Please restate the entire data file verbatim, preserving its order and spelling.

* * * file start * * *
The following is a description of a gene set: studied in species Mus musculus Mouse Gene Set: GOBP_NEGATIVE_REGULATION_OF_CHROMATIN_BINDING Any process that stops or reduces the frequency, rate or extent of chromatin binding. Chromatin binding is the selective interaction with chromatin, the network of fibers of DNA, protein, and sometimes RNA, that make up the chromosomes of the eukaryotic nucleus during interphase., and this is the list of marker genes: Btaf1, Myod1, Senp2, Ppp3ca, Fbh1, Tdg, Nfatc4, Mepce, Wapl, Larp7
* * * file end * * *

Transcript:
The following is a description of a gene set: studied in species Mus musculus Mouse Gene Set: GOBP_NEGATIVE_REGULATION_OF_CHROMATIN_BINDING Any process that stops or reduces the frequency, rate or extent of chromatin binding. Chromatin binding is the selective interaction with chromatin, the network of fibers of DNA, protein, and sometimes RNA, that make up the chromosomes of the eukaryotic nucleus during interphase., and this is the list of marker genes: Btaf1, Myod1, Senp2, Ppp3ca, Fbh1, Tdg, Nfatc4, Mepce, Wapl, Larp7